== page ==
* Paperwork – Start with unfiled papers. Add an inbox where you will place all incoming paperwork. This could be incoming mail, papers you need to review or work to do. The point is to have one place for all new paperwork so you can manage your workload. The ideal process means you should not have to handle most paperwork more than once. Do not get into the habit of reshuffling paperwork.
* Break It Down – As you go through the papers in the inbox, separate the things that need your immediate attention, things that have important dates or contact information and those that you can handle at another time. Also, be sure to have a file thirteen nearby so that junk mail or any unnecessary paperwork can be tossed when you touch it the first time. Log meeting information in your calendar, add contact information to your address book or card file, and either file the paper where it belongs or get rid of it.
* Filing System – Create a simple filing system to keep important papers. This could include a tickler file that you will review at the beginning of each day. A tickler file is a 31-day system that allows you to place papers you will need for the future filed by due date. It is a reminder system to ensure you handle future items on time. Once you have your system in place, use it daily to keep papers from piling up again. If your office is less paper and more electronic, make sure you enter due dates of all projects, invoices to be processed or any other time-sensitive work is added to an electronic calendar system with pop-up reminders.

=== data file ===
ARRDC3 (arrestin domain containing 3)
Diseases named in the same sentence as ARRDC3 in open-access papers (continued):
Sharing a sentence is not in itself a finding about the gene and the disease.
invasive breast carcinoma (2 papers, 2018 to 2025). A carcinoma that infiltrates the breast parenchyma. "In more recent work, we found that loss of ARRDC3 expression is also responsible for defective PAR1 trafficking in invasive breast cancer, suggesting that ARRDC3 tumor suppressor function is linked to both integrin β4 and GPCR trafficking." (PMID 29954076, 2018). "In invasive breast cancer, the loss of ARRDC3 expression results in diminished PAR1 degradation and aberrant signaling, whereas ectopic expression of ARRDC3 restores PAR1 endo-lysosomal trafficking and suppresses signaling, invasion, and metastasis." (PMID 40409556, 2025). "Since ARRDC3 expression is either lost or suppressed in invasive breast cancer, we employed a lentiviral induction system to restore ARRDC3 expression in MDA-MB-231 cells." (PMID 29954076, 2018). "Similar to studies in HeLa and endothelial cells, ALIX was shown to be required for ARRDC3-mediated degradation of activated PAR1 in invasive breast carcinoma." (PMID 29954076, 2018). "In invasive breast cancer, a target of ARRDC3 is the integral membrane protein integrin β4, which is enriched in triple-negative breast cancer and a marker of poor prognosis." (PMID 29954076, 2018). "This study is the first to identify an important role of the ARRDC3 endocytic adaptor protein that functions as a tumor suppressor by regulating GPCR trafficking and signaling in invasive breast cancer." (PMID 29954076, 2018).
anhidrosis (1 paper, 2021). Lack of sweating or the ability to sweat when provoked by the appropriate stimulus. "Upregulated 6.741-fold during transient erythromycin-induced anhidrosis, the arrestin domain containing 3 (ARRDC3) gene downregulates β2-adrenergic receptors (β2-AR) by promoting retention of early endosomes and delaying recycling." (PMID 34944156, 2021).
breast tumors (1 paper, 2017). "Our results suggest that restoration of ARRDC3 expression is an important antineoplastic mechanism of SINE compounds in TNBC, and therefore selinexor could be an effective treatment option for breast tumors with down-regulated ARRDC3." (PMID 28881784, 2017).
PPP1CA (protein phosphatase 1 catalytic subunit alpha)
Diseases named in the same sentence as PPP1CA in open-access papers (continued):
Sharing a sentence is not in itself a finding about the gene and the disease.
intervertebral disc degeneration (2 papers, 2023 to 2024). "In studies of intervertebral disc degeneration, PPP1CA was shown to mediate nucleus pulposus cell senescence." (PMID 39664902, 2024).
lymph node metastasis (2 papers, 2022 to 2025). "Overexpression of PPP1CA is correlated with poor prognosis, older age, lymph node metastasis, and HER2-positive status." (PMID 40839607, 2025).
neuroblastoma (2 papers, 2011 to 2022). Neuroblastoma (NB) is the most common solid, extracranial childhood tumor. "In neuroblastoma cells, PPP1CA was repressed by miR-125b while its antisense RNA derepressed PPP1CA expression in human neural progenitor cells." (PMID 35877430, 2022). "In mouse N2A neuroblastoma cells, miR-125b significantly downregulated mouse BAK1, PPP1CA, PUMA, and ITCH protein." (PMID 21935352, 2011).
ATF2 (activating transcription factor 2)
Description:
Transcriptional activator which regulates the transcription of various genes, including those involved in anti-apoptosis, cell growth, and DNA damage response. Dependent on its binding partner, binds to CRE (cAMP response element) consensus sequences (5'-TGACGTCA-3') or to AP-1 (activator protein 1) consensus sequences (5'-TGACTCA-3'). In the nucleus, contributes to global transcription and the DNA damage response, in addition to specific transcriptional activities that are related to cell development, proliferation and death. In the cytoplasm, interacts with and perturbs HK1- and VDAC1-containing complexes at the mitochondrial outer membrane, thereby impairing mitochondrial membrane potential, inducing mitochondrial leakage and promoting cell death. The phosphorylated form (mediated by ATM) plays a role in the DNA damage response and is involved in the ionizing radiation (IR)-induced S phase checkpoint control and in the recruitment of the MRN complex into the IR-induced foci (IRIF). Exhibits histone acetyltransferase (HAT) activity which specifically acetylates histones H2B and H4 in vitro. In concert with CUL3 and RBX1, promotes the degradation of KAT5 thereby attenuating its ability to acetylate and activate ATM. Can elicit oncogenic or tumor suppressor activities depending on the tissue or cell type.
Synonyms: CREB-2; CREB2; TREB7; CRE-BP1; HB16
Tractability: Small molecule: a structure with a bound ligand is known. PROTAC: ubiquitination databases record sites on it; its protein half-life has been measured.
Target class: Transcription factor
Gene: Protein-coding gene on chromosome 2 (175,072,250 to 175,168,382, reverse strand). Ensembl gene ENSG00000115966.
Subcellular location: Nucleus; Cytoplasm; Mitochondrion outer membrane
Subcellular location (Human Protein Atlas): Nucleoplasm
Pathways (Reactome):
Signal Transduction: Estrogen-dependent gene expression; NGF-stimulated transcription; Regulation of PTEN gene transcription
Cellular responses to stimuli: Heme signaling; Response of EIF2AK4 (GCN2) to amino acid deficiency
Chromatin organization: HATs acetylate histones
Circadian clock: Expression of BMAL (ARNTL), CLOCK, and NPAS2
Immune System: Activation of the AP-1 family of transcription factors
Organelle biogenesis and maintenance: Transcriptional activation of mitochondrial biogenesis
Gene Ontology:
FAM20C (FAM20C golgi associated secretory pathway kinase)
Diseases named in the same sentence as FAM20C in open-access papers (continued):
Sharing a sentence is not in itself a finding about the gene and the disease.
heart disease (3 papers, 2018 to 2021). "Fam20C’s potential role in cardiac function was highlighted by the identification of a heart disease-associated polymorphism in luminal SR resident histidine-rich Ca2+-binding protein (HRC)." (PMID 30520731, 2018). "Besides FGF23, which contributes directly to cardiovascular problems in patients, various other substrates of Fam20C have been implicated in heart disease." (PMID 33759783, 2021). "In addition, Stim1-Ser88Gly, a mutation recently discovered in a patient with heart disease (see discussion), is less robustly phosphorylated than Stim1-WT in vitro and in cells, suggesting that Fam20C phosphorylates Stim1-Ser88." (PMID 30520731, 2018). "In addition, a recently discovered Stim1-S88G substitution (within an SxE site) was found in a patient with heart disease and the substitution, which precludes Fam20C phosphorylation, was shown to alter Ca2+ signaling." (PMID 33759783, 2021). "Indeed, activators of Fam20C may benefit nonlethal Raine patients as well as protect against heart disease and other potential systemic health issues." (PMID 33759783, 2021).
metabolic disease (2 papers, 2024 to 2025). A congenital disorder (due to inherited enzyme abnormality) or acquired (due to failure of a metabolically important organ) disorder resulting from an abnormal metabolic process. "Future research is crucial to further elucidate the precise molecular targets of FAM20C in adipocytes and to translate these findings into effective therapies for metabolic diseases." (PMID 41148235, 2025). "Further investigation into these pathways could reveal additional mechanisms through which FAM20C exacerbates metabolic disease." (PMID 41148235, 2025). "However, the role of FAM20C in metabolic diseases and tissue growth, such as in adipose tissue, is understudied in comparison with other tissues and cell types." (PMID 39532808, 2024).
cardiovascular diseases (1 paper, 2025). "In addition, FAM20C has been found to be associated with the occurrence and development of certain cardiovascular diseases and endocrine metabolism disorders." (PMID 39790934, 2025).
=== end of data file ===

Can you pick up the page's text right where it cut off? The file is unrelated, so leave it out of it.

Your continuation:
* Clearing It Up – Clear all of the paperwork from your desk, even if it means only stacking it in the inbox so you can see what else you have to do. Clear the desk of all other items and decide to create a specific home for everything you must touch throughout the day to get your job done. A place for everything and everything in its place. If there are office supplies that you use regularly, you will want to have them at your fingertips and available when you need them. Anything that you do not use regularly you will want to place in a drawer or cabinet. When you have a place for everything, be sure you put each item where it “lives” when it is not in use.